Young Emirati artist Abdullah Lutfi is presenting his first solo show, The A.L.’s Solo of B/W at the Cuadro gallery. The artist’s distinct style is inspired by Japanese Manga comics.
Using a black marker on canvas he creates interesting narratives about what he sees around him. His canvasses are filled with buildings, people, animals and words that reveal his keen sense of observation, as well as his quirky sense of humour. For this show he has created a series of large black and white drawings portraying his unique perspective on life in Dubai.
“My paintings are about the people I meet and the things I see around me. I love my country, and my city and I want to show how people coming from around the world are enjoying a good life here,” Lutfi says.
With the typical Emirati spirit of hospitality, Lutfi has filled his canvas with a variety of people, of different nationalities and backgrounds, and speaking different languages, in a work titled, Welcome to Dubai.
Reflecting the city’s multicultural community, but with his own humorous touch, he has included a medieval knight dressed in full armour, a turbaned Sikh dancing the bhangra, and lots of tourists with cameras and selfie sticks excitedly capturing landmarks around the city.
People with disabilities are also an integral part of this happy community, and the artist invites them all to enjoy the various delights Dubai offers, such as camping in the desert, belly dancing, dune buggies, street performers, surfing and relaxing on the beach.
In other works, such as Inexhaustible Dubai, Lutfi has depicted the hustle and bustle of Dubai, and the impressive skyline of the city. A whimsical touch that Dubai residents will love, is the inclusion of a roaring tiger on a leash, and a pet tiger peering out of the window of a car in the chaotic mass of people going about their daily routines.
The artist offers his take on contemporary Emirati society in Views of the Ajuz, where three elderly Emirati women, depicted in traditional attire in a traditional Emirati home, look disapprovingly at a group of fashionable, brand conscious, selfie-obsessed young women, out shopping with an entourage of stressed out nannies, and junk food loving children.
Lutfi has also taken inspiration from the camel races and beauty pageants that are an important part of his culture. In, Yala Jamal, he has recreated the scene at the races, complete with camels prodded on by robots, and detailed depictions of the audience, both at the venue, and on the sand dunes around it.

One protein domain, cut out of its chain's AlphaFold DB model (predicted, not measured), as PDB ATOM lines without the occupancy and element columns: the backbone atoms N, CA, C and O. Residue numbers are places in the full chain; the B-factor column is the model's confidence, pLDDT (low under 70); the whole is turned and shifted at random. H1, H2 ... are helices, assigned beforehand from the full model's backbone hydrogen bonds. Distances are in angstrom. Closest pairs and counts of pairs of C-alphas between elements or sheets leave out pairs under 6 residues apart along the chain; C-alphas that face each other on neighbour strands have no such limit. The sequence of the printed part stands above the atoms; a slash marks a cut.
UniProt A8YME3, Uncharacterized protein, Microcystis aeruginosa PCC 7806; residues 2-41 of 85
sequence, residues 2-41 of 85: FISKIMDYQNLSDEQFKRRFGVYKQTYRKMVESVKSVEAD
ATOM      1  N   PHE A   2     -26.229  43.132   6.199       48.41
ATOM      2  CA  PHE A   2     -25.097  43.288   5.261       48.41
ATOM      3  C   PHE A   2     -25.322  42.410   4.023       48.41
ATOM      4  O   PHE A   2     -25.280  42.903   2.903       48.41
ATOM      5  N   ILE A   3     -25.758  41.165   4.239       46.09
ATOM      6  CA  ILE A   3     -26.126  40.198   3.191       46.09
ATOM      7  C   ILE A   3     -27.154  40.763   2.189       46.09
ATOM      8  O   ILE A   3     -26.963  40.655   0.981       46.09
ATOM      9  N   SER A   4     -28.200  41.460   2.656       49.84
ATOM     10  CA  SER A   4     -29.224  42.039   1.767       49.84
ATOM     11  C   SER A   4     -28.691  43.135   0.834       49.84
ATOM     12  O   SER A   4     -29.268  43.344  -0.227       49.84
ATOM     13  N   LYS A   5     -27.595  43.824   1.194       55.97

In another work, he takes a light-hearted look at camel beauty pageants by weaving together various scenes from the Al Dhafra Festival to create a humorous narrative.
The characters in this tableaux include glamorous camels pouting for the camera, and contemplating eyelash extensions; not so eager ones being cajoled by their owners to participate; a person studying the criteria for judging a camel’s beauty; and the owner of the winner jumping with joy at becoming a millionaire, while his puzzled camel stands on the podium wondering if it can eat the cash.
Lutfi, who has Autism Spectrum Disorder (ASD), got the opportunity to hone his artistic skills after he joined Mawaheb for Beautiful People, a studio for the determined ones. With the guidance of Mawaheb’s art instructor, Gulshan Kavarana, he has blossomed into a confident and creative artist and developed his own distinct style.
“Abdullah was 19 years old when he came to Mawaheb, and we have seen him evolve tremendously as an artist over the last five years. He is an amazing talent, with a quirky sense of humour, and when we encouraged him to express himself freely on canvas, he simply created magic. ASD is the reason behind his attention to detail, so being on the spectrum is an advantage for him as an artist. While preparing for this show, we watched documentaries on camel racing and beauty pageants, and had long discussions about his observations and interpretations of the world around him. But I have never tried to influence him or let others do so, because it is important that he should retain his distinct, individual style,” Kavarana says.
Wemmy de Maaker, founder of Mawaheb adds, “Our aim at Mawaheb was to use art as a medium to teach life skills to the determined ones, and to help them integrate better in society. But when we realised that we had amazing talents, such as Abdullah, we did everything we could to help them realise their potential. We are proud and happy that leading galleries have hosted group exhibitions by our artists, and that two of our artists have had solo shows in Dubai, and are represented by prominent galleries here, who look at them as artists without the tag of disability.”
Jyoti Kalsi is an arts-enthusiast based in Dubai.
The A.L.’s Solo of B/W will run at Cuadro gallery, DIFC, until October 10.